Blog by Polly Heffer, Culture Club Secretary
As the iPhone 3G adverts of 2009 used to tell us, ‘There’s an app for that’.
Today, this is truer than ever. Recent statistics suggest that 90% of the time people spend on their mobiles is on apps. There are apps that count our steps and track our runs, so it makes sense that there are apps that help us with other aspects of our health.
For our meeting this month, we had two speakers come to talk to us about how tech can help women’s health.
First up, Alex Bell, a Clue ambassador spoke to us about this nifty app for tracking our cycles.
In the Clue app, you can enter information about your period to see how regular (or not regular) it is over time. It also allows you to input information about other aspects of your health, from your mood to how you exercise, your skin and hair condition, the method you use for collecting your period, when you have sex and how motivated you’re feeling.
All this helps build a picture of how you feel and act on different days of the month, so you can look at patterns building up over time and get to know your body and what is normal for you.
The app also lets you connect with other users, if you wish, so you can give information to your family and friends and open up the conversation about periods. Alex was really open and honest when talking to us about Clue – she even described how she noticed her sister’s period (they are connected on Clue) was late. When she called her up, it turned out her sister was pregnant, and Alex found out before her sister’s husband!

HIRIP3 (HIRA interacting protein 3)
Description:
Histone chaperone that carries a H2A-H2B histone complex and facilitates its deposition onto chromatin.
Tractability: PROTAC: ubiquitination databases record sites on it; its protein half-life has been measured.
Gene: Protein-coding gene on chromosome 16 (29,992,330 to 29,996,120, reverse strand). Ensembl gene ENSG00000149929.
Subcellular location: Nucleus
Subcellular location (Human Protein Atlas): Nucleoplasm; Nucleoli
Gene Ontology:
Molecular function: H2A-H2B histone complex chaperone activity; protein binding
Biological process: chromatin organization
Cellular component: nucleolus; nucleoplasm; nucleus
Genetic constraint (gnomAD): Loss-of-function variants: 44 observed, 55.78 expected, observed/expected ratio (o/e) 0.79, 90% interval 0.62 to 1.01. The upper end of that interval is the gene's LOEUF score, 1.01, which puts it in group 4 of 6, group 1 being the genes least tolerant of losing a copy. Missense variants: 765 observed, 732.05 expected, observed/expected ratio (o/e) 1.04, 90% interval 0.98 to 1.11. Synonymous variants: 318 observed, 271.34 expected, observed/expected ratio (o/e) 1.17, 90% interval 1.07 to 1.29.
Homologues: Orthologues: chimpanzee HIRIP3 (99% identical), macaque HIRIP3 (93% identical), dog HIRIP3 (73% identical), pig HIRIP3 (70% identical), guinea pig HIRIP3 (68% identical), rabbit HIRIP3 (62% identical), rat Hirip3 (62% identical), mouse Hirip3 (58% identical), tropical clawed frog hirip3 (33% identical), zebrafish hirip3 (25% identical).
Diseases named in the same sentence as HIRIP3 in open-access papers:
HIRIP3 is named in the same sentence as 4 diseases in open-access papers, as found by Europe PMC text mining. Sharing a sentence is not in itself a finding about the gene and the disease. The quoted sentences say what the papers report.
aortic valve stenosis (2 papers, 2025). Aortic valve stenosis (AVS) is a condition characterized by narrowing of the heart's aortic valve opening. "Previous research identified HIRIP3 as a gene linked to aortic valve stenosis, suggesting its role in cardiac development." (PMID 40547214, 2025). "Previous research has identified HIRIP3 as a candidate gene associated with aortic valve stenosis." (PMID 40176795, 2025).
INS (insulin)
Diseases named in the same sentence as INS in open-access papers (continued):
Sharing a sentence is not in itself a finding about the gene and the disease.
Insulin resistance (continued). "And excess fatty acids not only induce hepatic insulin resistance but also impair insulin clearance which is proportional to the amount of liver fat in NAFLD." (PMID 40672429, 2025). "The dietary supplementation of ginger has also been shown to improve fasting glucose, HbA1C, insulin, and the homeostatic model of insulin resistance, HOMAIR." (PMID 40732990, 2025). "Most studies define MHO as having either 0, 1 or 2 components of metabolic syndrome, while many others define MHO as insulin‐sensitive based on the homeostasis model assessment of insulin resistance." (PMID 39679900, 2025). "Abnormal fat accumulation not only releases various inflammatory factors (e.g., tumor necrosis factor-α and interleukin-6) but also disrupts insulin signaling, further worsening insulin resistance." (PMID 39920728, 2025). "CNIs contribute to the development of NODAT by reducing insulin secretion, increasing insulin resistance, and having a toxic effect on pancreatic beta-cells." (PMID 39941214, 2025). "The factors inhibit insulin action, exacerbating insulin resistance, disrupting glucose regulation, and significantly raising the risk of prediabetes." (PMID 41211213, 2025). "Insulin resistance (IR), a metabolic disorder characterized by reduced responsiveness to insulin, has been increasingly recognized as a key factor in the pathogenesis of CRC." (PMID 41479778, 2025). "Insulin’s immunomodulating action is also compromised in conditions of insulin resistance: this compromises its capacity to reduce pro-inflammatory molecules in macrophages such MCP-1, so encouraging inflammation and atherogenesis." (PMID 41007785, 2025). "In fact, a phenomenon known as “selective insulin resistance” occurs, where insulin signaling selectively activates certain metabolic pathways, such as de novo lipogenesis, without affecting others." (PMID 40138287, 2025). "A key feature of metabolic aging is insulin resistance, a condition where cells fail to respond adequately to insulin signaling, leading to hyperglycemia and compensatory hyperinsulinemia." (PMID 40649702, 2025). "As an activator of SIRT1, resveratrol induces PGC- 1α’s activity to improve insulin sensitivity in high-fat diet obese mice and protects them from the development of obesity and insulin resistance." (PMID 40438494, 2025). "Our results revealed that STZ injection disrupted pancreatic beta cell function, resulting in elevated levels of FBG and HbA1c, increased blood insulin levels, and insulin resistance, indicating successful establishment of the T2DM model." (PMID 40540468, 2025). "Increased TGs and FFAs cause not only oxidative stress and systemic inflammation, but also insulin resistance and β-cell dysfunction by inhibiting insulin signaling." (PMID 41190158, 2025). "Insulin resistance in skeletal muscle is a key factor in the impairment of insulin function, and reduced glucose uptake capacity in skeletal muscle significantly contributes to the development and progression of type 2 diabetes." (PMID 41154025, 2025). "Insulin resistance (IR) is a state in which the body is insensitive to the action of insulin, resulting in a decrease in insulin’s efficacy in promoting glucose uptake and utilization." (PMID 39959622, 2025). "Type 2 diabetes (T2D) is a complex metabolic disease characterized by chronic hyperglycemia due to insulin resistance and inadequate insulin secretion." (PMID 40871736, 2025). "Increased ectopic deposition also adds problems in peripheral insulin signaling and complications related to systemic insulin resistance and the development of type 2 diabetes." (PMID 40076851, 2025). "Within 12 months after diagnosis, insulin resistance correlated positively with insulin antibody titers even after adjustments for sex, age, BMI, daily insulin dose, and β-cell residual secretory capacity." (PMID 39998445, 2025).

Our second speaker was Myra Robson, the Physiotherapist who developed the Squeezy app.
Myra began her talk by reminding us that a huge number of women suffer at some point in their lives from pelvic floor dysfunction. This can be anything from stress incontinence to overactive bladder problems or prolapses.
These problems are so common, and yet people don’t talk them or get them treated. They just think of them as facts of life. Even at a chemist, you are more likely to find incontinence pads than pelvic floor gadgets.
Myra decided this needed to change and that is where Squeezy comes in.
Squeezy is a really simple app that sends you push notifications when it is time to do your pelvic floor exercises. Everyone should do these at least three times a day, and the app lets you change the times to suit you. It counts with you while you do them – ten slow and ten quick.
Myra told us the right way to go about doing these exercises (there is information about this on Squeezy too) and we had a go *cue a room full of women concentrating very hard*.
Both our speakers we honest and humorous, telling us real stories and opening up a conversation about women’s health which isn’t often spoken about. Thanks to both of them for an eye-opening evening.
During the meeting we gave out our membership packs! These beauties contained a wonderful tea towel emblazoned with our Borough Belles logo and our colourful zine packed with information, recipes, drawings and tips. Get yours by becoming a BBWI member!